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    sonicbomb.com :: View topic - All for the sake of his maniacal ego

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    Graviton
    Yankee (13.5 mt)


    Joined: Sep 03, 2006
    Posts: 1549
    Location: USA

    PostPosted: Wed Nov 14, 2007 7:33 pm Reply with quote

    Of course Chavez started this fighting by disrespecting Spain's former president Aznar as a "fascist."

    Even Aznar's succeeding Spanish political rivals, including Zapatero, a socialist, also denied Aznar being a fascist.

    Oh no! It came down to Chavez thinking he was then disrespected, so one-sided, ignoring his own aggressive, rude, undiplomatic remarks, after he started it all with disrespectful, unfounded allegations.

    Now it's Venezuelan cronies of Chavez putting investments hostage to the maniacal ego of Chavez.

    It's hallmark of dictators like Chavez to punish those who oppose his ideas or power through widespread, aggressive government action. Chavez is also accused of arming the gunmen who shot protesters rallying against Chavez's dictatorship.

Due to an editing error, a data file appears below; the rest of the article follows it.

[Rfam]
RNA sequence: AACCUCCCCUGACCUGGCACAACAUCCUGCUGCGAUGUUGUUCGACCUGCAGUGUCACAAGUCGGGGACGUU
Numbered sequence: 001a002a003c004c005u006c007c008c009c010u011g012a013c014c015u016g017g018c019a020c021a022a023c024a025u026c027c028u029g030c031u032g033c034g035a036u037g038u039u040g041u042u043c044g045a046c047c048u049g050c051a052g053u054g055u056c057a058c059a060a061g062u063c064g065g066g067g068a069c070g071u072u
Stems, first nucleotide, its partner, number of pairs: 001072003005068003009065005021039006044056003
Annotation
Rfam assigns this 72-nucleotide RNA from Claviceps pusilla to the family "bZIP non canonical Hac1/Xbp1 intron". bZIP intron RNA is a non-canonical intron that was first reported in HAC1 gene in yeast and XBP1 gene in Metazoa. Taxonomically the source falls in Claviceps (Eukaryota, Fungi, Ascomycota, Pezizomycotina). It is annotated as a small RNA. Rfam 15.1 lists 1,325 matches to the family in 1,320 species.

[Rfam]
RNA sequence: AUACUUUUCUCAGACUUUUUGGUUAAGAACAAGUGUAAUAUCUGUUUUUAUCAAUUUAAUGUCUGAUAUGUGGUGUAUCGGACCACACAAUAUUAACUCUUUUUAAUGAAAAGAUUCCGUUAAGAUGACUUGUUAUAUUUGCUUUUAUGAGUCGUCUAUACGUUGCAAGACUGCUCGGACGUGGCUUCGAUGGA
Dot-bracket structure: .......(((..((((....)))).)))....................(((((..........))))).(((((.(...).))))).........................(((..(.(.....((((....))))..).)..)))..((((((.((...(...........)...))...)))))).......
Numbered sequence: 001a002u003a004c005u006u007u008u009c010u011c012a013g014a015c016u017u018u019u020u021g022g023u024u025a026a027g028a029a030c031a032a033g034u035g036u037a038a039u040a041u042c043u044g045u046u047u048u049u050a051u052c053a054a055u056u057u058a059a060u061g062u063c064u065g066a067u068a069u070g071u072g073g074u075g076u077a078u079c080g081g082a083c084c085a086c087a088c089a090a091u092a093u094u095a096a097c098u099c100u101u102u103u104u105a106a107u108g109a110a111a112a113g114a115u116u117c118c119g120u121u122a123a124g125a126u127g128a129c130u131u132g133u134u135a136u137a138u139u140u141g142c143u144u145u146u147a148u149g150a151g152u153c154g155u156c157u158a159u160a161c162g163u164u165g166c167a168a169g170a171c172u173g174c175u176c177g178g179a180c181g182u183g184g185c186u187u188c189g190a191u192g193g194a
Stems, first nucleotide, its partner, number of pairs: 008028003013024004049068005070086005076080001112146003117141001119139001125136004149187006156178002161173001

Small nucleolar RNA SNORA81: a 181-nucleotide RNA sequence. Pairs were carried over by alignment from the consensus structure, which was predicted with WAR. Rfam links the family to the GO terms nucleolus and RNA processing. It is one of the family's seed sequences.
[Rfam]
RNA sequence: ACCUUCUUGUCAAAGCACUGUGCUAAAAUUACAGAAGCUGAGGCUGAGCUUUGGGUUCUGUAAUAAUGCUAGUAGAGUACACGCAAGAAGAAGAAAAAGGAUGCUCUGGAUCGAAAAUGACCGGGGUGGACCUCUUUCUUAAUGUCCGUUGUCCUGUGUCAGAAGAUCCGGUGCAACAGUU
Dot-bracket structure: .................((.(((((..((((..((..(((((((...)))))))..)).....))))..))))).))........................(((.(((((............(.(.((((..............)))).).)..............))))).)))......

-----------

    Chavez Demands Spanish King Juan Carlos Apologize for Verbal Slap, Hints Investments Could Be at Risk

    Wednesday, November 14, 2007

    CARACAS, Venezuela
    President Hugo Chavez is not about to turn the other cheek after a catching a verbal slap from Spanish King Juan Carlos last weekend.

    The fiery leftist leader of Venezuela all but openly warned Spain that his country doesn't need Spanish investment, and that he expects the king to offer an immediate apology.

    "The king lost it," Chavez said at a political rally late Tuesday night. "He should say, '... I, the king, confess, I was beside myself, I made a mistake.' "

    The international incident took place last Saturday at a political summit in Chile, during which time the king interrupted a Chavez name-calling rant by leaning across the conference table and yelling, "Why don't you just shut up?"